What is Congenital Sucrase-Isomaltase Deficiency (CSID)?

by | Jan 15, 2019 | Nutrition | 10 comments

I attended a three day GI conference at the University of Michigan in September. It was an amazing conference packed full of presentations from some of the best GI doctors and dietitians. One presentation was on a topic I had never heard of, so I was intrigued and ready to learn more about it.

​Congenital Sucrase-Isomaltase Deficiency (CSID) is a rare disorder that causes individuals the inability to digest certain sugars due to an absence or low levels of two digestive enzymes, sucrase and isomaltase. Both of these enzymes are involved in the digestion of sugar and starch. Table sugar is broken down into glucose and fructose with the help of the sucrase enzyme. Isomaltase is one of the several enzymes that help digest starches.

Both sucrose (found in fruits, and known as table sugar) and maltose (sugar found in grains) are disaccharides, which means they are made of two simple sugars. During digestion, intestinal enzymes break these down into simple sugars called monosaccharides. Sucrose=glucose + fructose and maltose=glucose + glucose. An individual with CSID has difficulty breaking down the disaccharides into monosaccharides that the body uses for fuel. These disaccharides are too large to be absorbed in the intestines by the microvilli (known as the brush border).

Starch can be a simple or complex carbohydrate. Simple carbohydrates have one or two sugar molecules, and complex carbohydrates have three or more sugars linked together.

Multiple enzymes are needed to properly digest starch. Digestion begins in the mouth with an enzyme in the saliva called amylase. Digestion continues in the stomach by further breaking down the food. In the small intestine, starch is processed by an enzyme called pancreatic amylase and converted into maltose and sucrose. The brush border contains numerous enzymes (sucrase, lactase, maltase) to continue the breakdown of digested food into smaller particles that can be better absorbed. The isomaltase enzyme breaks the bonds linking sugars into glucose, which can’t be broken down by amylase or maltase. This is one of the final steps in the digestion of starch to glucose.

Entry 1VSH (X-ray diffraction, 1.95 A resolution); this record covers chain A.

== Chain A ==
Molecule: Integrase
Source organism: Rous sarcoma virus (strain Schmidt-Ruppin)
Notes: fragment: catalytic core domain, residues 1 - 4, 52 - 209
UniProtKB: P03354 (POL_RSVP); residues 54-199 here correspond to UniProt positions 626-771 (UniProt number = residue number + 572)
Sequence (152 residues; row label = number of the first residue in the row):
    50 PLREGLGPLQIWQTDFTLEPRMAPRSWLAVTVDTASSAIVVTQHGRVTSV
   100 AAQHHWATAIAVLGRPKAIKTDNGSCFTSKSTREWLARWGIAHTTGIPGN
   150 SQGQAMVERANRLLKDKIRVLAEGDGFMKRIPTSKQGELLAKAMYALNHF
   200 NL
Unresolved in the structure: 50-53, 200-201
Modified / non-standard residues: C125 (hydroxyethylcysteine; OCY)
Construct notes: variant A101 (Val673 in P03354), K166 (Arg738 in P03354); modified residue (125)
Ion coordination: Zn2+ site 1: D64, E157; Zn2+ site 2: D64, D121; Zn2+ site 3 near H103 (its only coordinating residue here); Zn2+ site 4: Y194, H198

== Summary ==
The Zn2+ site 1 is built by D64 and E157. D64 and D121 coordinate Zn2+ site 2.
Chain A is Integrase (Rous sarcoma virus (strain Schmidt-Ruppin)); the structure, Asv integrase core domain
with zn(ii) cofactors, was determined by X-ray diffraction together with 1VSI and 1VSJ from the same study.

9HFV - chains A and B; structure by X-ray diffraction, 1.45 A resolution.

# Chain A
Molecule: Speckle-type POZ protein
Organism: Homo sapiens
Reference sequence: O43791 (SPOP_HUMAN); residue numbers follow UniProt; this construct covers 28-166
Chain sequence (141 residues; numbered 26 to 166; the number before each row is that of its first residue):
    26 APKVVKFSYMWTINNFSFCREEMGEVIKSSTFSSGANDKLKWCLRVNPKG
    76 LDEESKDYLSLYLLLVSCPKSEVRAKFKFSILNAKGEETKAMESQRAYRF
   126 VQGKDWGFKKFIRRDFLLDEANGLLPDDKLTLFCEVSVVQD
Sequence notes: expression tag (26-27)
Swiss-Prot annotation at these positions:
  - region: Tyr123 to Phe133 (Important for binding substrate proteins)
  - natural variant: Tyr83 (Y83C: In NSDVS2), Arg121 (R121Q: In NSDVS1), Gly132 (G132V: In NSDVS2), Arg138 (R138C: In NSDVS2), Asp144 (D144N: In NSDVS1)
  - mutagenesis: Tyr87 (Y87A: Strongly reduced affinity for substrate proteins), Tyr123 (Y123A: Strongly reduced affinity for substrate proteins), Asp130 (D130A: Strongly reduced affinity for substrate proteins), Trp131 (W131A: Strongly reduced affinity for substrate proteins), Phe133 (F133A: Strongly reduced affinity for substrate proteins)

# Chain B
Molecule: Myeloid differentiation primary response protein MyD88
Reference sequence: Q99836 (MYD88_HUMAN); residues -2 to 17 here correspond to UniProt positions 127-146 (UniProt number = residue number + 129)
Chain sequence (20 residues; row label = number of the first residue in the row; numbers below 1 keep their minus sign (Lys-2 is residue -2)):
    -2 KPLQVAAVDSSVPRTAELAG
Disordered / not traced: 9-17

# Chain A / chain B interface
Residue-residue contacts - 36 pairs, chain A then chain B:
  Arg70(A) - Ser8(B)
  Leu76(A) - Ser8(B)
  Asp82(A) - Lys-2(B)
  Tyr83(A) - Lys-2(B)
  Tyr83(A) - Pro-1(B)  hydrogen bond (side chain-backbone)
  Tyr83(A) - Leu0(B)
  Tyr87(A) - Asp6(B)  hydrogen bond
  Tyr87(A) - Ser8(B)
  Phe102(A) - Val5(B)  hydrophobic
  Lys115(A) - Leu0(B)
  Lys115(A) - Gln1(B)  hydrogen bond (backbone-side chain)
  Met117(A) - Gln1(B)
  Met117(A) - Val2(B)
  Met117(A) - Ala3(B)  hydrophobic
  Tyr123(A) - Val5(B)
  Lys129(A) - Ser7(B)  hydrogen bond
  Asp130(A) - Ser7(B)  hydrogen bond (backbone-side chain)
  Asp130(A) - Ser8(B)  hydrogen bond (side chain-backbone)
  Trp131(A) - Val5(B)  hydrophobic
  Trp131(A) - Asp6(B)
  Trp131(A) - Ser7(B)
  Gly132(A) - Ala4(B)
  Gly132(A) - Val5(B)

To sum it up, those with CSID lack the sucrase and isomaltase enzymes to properly break down the food to a simpler form, so the body can absorb it.

Without the proper enzymes, digestion can’t take place correctly and individuals can have symptoms, such as:
-Chronic Diarrhea
-Abdominal Pain
-Abdominal Distention
-Excess Gas
-Weight Loss
-Acid Reflux

So, what do you do if you suspect you have CSID?
Visit sucroseintolerance.com to take their quiz. On that site there is also an “ask your doctor” form to take to your physician. A sucrose breath test can help with the diagnosis. This can be ordered by your doctor or I can order a complimentary sucrose breath test to be sent to your home.

What if you have a positive breath test?
You will do a two-week elimination diet of sucrose and starch, followed by a gradual reintroduction of both. The reintroduction will help identify how much of these foods you can tolerate. Many like the guidance of a dietitian familiar with this deficiency to help them navigate through the elimination and reintroduction phases. Others also do the diet along with a test of the sucrase enzyme, Sucraid® (sacrosidase) Oral Solution. The sucrase enzyme can be purchased through One Patient Services, a subsidiary of QOL, Medical, LLC, the manufacturer of Sucraid® Oral Solution, at SucraidASSIST.com.

Please consult with your doctor regarding your symptoms and for a final diagnosis.

If you have any questions regarding Congenital Sucrase-Isomaltase Deficiency, please feel free to call or text me at 410-963-4782 or email at [email protected].

Meet Valerie

Registered Dietitian Nutritionist - CDN, RDN

My name is Valerie Polley. I am a Indianapolis-based registered dietitian and owner of Blue Tree Nutrition. I consult with clients both local and far away.
I have a bachelor’s degree in nutrition from Purdue University and I have been practicing for 20 years.
I thoroughly enjoy helping clients through their gut health journey. I see a range of GI issues including, but not limited to celiac disease, IBS and SIBO. I also specialize in the FODMAP elimination diet.

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